I describe the implementation of a simple algorithm to optimize the buffer frequency location to maximize the number of resonators.

Motivation

Since the spread of resonator frequencies (especially in the upper band) exceeds the bandwidth (490 MHz) we have available in the SDR readout, it is important to pick the buffer location so as to maximize the number of tones that can actually be used.

Method and Results

The algorithm starts with a first-guess for the LO frequency which is simply the mean of all of the resonator frequencies in the device list (for either the lower or upper band). It also excludes any resonators within +/- 10 MHz of the LO frequency. The number of available resonators is determined. The routine then shifts the buffer both up and down by 50 MHz spacings (the number of shifts in each direction depend on how far the initial buffer edges lie from the edges of the resonator distribution). At each step comparison is made with the initial number of available resonators; if the new number is larger, the current parameters are adopted as the new benchmark.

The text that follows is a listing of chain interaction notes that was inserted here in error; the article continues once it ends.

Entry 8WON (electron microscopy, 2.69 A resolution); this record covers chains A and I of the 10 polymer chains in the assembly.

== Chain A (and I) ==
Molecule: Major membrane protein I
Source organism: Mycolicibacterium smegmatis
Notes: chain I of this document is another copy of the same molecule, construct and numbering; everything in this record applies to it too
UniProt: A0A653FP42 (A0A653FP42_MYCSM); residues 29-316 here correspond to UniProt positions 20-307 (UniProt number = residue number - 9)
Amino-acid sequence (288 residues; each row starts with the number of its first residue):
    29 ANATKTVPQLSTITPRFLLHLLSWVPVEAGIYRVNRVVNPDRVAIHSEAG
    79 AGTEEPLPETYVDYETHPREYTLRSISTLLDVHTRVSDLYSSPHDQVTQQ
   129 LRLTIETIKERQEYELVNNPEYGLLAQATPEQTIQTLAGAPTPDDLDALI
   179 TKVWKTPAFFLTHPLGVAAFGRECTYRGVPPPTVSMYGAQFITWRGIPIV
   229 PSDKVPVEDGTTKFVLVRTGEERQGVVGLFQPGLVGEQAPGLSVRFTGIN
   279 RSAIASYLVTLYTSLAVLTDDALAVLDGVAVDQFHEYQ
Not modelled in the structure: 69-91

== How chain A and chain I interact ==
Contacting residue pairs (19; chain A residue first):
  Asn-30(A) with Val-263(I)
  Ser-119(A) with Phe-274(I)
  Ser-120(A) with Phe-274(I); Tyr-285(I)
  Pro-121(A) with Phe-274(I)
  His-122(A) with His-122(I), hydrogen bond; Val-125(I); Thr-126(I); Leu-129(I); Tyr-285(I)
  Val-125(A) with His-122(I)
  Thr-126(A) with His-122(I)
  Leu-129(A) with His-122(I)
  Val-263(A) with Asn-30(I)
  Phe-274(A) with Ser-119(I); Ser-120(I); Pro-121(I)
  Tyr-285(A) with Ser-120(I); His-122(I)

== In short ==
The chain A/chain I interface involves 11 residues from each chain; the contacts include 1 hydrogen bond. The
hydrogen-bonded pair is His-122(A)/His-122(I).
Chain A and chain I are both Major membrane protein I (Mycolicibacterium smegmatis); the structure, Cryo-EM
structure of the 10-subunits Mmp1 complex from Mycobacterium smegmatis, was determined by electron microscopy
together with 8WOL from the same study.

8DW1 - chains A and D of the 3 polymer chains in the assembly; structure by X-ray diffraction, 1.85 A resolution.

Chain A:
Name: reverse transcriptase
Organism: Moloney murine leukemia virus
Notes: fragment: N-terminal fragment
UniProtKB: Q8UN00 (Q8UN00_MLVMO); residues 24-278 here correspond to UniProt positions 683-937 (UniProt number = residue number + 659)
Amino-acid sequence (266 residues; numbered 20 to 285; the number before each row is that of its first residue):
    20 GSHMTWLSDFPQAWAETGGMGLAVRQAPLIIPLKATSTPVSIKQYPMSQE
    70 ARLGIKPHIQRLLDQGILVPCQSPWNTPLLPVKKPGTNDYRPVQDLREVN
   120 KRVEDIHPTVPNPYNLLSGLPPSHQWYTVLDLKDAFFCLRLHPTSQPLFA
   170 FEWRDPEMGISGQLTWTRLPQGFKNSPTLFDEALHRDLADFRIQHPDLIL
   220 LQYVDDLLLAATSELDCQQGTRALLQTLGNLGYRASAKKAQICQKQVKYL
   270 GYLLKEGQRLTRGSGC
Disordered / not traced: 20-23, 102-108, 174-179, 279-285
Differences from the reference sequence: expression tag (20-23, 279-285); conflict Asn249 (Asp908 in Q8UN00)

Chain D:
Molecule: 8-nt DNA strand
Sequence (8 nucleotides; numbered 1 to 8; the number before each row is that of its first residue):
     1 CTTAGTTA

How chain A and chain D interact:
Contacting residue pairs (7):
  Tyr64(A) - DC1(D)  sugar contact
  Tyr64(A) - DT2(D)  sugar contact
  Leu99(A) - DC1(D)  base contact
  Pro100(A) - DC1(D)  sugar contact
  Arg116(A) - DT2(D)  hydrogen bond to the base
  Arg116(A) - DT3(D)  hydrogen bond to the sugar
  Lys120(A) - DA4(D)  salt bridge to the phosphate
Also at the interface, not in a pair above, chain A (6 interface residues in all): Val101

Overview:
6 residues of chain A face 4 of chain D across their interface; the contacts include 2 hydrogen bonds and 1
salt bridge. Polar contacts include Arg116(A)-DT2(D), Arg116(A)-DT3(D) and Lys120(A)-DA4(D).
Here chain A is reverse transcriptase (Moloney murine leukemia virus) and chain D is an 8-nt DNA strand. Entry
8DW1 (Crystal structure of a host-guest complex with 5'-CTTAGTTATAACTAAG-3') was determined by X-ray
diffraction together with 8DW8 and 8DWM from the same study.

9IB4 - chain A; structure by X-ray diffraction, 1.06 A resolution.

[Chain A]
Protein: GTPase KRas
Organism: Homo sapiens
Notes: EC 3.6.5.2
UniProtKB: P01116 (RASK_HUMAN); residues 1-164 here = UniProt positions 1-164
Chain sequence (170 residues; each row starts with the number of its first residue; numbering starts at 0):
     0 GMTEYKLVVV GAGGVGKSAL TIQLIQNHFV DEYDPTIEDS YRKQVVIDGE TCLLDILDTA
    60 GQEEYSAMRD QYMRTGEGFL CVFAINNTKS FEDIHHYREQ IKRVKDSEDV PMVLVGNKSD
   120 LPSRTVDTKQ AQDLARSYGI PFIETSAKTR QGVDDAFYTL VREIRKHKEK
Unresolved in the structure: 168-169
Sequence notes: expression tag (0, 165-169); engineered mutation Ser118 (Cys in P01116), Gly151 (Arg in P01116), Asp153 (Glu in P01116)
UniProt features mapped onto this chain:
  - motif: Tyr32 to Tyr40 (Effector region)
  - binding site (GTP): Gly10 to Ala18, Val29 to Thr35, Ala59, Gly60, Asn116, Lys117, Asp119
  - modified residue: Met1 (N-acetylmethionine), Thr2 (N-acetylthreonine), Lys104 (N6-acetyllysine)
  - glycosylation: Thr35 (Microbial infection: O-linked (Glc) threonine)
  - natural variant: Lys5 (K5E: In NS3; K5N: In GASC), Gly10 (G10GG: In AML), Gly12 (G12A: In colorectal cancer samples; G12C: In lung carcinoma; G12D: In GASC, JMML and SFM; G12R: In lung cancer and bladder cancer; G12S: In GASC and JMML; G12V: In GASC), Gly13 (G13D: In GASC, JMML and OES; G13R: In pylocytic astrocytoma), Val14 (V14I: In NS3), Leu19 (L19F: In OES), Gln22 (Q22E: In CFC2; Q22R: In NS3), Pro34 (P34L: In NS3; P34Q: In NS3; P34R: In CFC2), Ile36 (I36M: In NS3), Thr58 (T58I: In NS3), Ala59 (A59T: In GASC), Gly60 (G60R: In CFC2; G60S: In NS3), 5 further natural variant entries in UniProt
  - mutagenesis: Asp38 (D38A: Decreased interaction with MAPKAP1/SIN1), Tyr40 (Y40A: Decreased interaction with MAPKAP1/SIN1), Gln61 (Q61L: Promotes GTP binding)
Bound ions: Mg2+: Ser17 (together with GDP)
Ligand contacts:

Conclusions

For the lower bands, this isn't too much of an issue, as the resonator spread is not much larger than the available bandwidth. For the first 6 X 12 devices (Xa and Xb), 36/49 and 37/44 good resonators can be fit into the buffer in the lower band; these numbers are not improved by shifting the buffer. For the upper band, the initial values are 25/65 for Xa and 23/54 for Xb; these are improved to 32/65 and 29/54, respectively.

The routine also generates plots showing the location of the LO, the buffer bandwidth edges, and which resonators (both good and bad) fall within the useable bandwidth.

devXa_part1.pdf devXa_part2.pdf devXb_part1.pdf devXb_part2.pdf

Further Work

The buffer generation code needs to be adapted to incorporate this.